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Life on Enceladus? Europe eyes astrobiology mission to Saturn ocean moon

Europe could be heading to the Saturn moon Enceladus in search of life, according to a new report from planetary scientists who are masterminding a future large-class mission to the outer solar system.

The European Space Agency (ESA) is exercising considerable forward-thinking with its “Voyager 2050” program, which describes the scientific goals and missions for the middle of this century. Its overarching theme of “moons of the solar system” was chosen in 2021, and now an expert report has recommended that Enceladus should be the primary target.

Enceladus is a 309-mile-wide (498 kilometers) icy moon of Saturn. In 2006, the Cassini mission discovered that giant plumes of water vapor are spewing out from deep fractures in the surface, nicknamed “tiger stripes,” located near Enceladus’ south pole. The plumes are the result of Saturn’s gravity stretching and squeezing Enceladus’ innards like putty, injecting energy into the moon‘s interior to keep water liquid in a global ocean and periodically squirting some of that water out through the tiger stripes, like squeezing water out of a bottle.

Related: Saturn’s moons: Facts about the weird and wonderful satellites of the ringed planet

ESA convened a 12-person panel of planetary scientists from across Europe and chaired by Zita Martins, who is an astrobiologist at Instituto Superior Técnico in Portugal, to asses the science that could be gained from venturing to Enceladus, its fellow Saturn satellite Titan or the Jupiter ocean moon Europa. Meanwhile, engineers at ESA’s Concurrent Design Facility (CDF) explored what kind of mission would be most realistic given current and near-future technologies.

“The search for habitable conditions and for signatures of life in the solar system is challenging from a science and technology point of view, but very exciting,” said Martins in a press statement.

From both a scientific and technology point of view, Enceladus came out on top, followed by Titan and then Europa.

Enceladus has all the ingredients necessary for a potentially habitable environment. Liquid water — check. Organic molecules — check. A source of chemical energy to fuel life — check.

The report suggests that a mission to Enceladus (or Titan) be composed of both an orbiter and a lander. They’d be launched separately on Ariane 6 rockets and then rendezvous in Earth orbit before heading for Saturn. Once there, they’d perform several flybys of Saturn’s other moons that could harbor oceans, such as Dione, Mimas and Rhea, before closing in on their target of either Enceladus or Titan.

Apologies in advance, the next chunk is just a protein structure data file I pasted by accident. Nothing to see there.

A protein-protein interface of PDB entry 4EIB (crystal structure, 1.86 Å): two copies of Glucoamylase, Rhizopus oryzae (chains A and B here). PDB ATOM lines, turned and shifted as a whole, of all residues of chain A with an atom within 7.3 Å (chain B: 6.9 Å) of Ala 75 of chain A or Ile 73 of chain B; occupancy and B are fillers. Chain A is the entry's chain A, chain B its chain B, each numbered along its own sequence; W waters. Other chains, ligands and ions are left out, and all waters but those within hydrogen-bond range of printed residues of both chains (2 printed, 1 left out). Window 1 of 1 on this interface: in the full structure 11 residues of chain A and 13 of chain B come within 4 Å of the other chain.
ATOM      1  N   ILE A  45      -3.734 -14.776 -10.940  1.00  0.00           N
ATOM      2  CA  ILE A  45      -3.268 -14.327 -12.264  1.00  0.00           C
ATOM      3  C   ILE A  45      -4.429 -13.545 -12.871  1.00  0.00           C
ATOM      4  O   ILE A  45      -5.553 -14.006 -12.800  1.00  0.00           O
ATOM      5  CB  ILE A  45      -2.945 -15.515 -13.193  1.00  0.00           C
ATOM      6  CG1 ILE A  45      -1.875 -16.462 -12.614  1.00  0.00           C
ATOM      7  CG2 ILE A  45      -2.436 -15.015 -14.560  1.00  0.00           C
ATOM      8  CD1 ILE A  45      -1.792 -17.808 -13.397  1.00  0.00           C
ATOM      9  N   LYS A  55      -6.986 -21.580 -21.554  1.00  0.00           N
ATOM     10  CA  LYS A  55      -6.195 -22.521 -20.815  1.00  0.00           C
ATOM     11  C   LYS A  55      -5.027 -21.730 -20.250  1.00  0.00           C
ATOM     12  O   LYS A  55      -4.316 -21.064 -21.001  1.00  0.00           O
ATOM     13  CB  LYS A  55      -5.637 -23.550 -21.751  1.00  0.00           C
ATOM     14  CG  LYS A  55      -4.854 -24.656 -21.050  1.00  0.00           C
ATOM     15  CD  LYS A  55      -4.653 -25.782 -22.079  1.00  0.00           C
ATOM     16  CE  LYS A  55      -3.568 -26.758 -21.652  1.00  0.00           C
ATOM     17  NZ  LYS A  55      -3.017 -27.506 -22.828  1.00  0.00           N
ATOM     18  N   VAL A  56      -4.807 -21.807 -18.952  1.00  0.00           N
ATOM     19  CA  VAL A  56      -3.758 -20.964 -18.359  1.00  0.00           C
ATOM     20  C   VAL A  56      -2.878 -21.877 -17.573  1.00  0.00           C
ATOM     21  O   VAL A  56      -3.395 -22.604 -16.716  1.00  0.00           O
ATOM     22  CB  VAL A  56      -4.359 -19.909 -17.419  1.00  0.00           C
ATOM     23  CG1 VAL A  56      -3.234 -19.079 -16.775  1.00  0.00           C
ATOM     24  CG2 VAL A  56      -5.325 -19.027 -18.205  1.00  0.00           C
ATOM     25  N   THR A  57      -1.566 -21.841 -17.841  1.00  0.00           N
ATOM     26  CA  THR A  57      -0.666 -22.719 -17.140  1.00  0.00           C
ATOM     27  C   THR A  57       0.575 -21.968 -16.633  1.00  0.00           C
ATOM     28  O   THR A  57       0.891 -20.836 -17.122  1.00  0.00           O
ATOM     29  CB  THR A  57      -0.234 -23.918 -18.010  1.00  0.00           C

An artist’s impression of water plumes spewing out of the tiger stripes on Enceladus.  (Image credit: ESA Science Office)

If Enceladus were chosen, the lander would touch down in the south polar region near the tiger stripes and collect samples of the ocean that have snowed back onto the surface from the plumes. Alternatively, if ESA wished to dispense with the lander for budgetary reasons, the orbiter could fly through the plumes and sample material that way. This has been done previously, with the Cassini spacecraft. Although Cassini did not have the instruments capable of detecting life, it did find organic molecules from the ocean within the plumes.

A lander as part of a Titan mission would focus on touching down in an empty lakebed that seasonally fills with liquid hydrocarbons such as ethane and methane, and sampling the sediments there. However, getting into low-Titan orbit where an orbiter could also sample the moon’s upper atmosphere is challenging because of the significant delta-v (change in velocity) needed, which would require a more complex spacecraft with greater fuel reserves, which in turn increases the mass at launch.

It’s also worth pointing out that NASA is already developing a mission to Titan, namely a quadcopter called Dragonfly that’s scheduled to launch in 2028 to explore the skies and surface of the big moon. Also, while Titan certainly possesses the organic chemistry that could assemble life’s building blocks, the moon’s astrobiological potential has recently been questioned in research that suggested that not enough organic material from the surface would reach its underground ocean.

Related: Titan: Facts about Saturn’s largest moon

Europa Clipper that will blast off in October 2024, will already maximize the science that can be conducted from close flybys of Europa. To significantly further the science that can be done at Europa would require a lander, but estimates place the lifetime of any lander on the irradiated surface of Europa at just 10 days using current radiation shielding technology. Both ESA’s scientific and CDF panels concluded that such a mission is not feasible at the current time.

If ESA can pull off an Enceladus mission, it would be a huge, potentially history-making achievement, depending upon what it finds.

“An investigation into signs of past or present life around Saturn has never been achieved before,” said Carole Mundell, who is the director of science at ESA. “It would guarantee ESA leadership in planetary science for decades to come.”

The full report can be found on the European Space Agency’s website.

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